Marijuana use has been assessed in patients with chronic gastrointestinal disorders and may contribute to either symptoms or palliation. Use in those with celiac disease (CD) has not been assessed. Our aim was to evaluate patterns of marijuana use in a large population-based survey among patients with CD, people who avoid gluten (PWAG), and controls.
We analyzed data from the National Health and Nutrition Examination Survey from 2009 to 2014. χ2 tests and multivariable logistic regression were used to compare participants with CD and PWAG to controls regarding the use of marijuana.
Among respondents who reported ever using marijuana (overall 59.1%), routine (at-least monthly) marijuana use was reported by 46% of controls versus 6% of participants with diagnosed CD (P=0.005) and 66% undiagnosed CD as identified on serology (P=0.098) and 51% of PWAG (P=0.536). Subjects with diagnosed CD had lower odds of routine marijuana use compared with controls (odds ratio, 0.08; 95% confidence interval, 0.01-0.73), whereas participants with undiagnosed CD had increased odds of routine use (odds ratio, 2.26; 95% confidence interval, 0.83-6.13), which remained elevated even after adjusting for age, sex, race/ethnicity, health insurance status, alcohol, tobacco use, educational level, and poverty/income ratio.
In all groups, marijuana use was high. Although there were no differences among subjects with CD, PWAG, and controls who ever used marijuana, subjects with diagnosed CD appear to have decreased routine use of marijuana when compared with controls and PWAG. Those with undiagnosed CD have significantly higher rates of regular use. Future research should focus on the utilization of marijuana as it may contribute to further understanding of symptoms and treatments.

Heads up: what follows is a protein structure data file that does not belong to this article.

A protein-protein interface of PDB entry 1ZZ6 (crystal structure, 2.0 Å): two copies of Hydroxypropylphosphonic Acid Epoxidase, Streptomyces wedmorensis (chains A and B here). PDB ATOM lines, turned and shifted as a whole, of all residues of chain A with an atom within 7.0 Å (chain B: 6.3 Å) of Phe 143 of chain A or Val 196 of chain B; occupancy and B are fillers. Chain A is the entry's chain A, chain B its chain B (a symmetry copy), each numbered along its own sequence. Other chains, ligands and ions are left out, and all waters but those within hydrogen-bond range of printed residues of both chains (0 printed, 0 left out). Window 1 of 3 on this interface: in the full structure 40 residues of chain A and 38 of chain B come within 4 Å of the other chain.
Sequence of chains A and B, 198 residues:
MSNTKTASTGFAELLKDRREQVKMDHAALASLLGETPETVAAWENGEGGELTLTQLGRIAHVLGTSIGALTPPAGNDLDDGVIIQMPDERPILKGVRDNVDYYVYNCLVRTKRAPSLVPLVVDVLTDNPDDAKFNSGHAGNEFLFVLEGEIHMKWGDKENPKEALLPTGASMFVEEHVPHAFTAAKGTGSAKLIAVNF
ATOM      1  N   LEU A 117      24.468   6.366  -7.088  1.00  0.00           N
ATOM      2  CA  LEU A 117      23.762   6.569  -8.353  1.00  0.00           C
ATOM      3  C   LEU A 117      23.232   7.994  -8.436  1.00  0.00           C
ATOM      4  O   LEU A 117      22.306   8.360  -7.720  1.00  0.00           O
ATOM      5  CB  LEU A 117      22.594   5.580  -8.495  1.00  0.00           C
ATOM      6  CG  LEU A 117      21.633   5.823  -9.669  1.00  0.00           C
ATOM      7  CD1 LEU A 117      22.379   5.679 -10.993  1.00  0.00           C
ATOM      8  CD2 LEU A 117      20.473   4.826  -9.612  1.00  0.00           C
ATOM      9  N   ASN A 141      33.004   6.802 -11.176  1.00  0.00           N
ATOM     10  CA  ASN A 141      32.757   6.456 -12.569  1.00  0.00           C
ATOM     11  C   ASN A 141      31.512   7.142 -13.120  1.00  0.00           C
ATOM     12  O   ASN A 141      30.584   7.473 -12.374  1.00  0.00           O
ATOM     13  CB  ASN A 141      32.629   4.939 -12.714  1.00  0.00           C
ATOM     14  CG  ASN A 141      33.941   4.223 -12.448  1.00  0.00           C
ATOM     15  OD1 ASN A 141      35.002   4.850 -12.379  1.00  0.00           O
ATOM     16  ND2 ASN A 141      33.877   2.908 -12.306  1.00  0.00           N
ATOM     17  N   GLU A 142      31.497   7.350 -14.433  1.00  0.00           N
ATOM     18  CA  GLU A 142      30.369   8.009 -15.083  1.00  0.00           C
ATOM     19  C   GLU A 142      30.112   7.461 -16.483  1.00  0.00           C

*Department of Medicine, Division of Gastroenterology, New York University Langone Health
†Department of Medicine, Columbia University College of Physicians and Surgeons, New York, NY
R.M.K.: study concept and design; acquisition of data; analysis and interpretation of data; drafting of the manuscript. H.M.Z and P.H.R.G.: critical revision of the manuscript for important intellectual content. D.J.: study concept and design; critical revision of the manuscript for important intellectual content. B.L.: study concept and design; analysis and interpretation of data; drafting of the manuscript.
Supported in part by a T32 award from the NIDDK (RMK, DK83256-9).
The authors declare that they have nothing to disclose.
Address correspondence to: Rita M. Knotts, MD, MS, Department of Medicine, Division of Gastroenterology, New York University Langone Health, 240 East 38th Street, 23rd Floor, New York, NY 10016 (e-mail: email@example.com).
Received November 12, 2018
Accepted April 1, 2019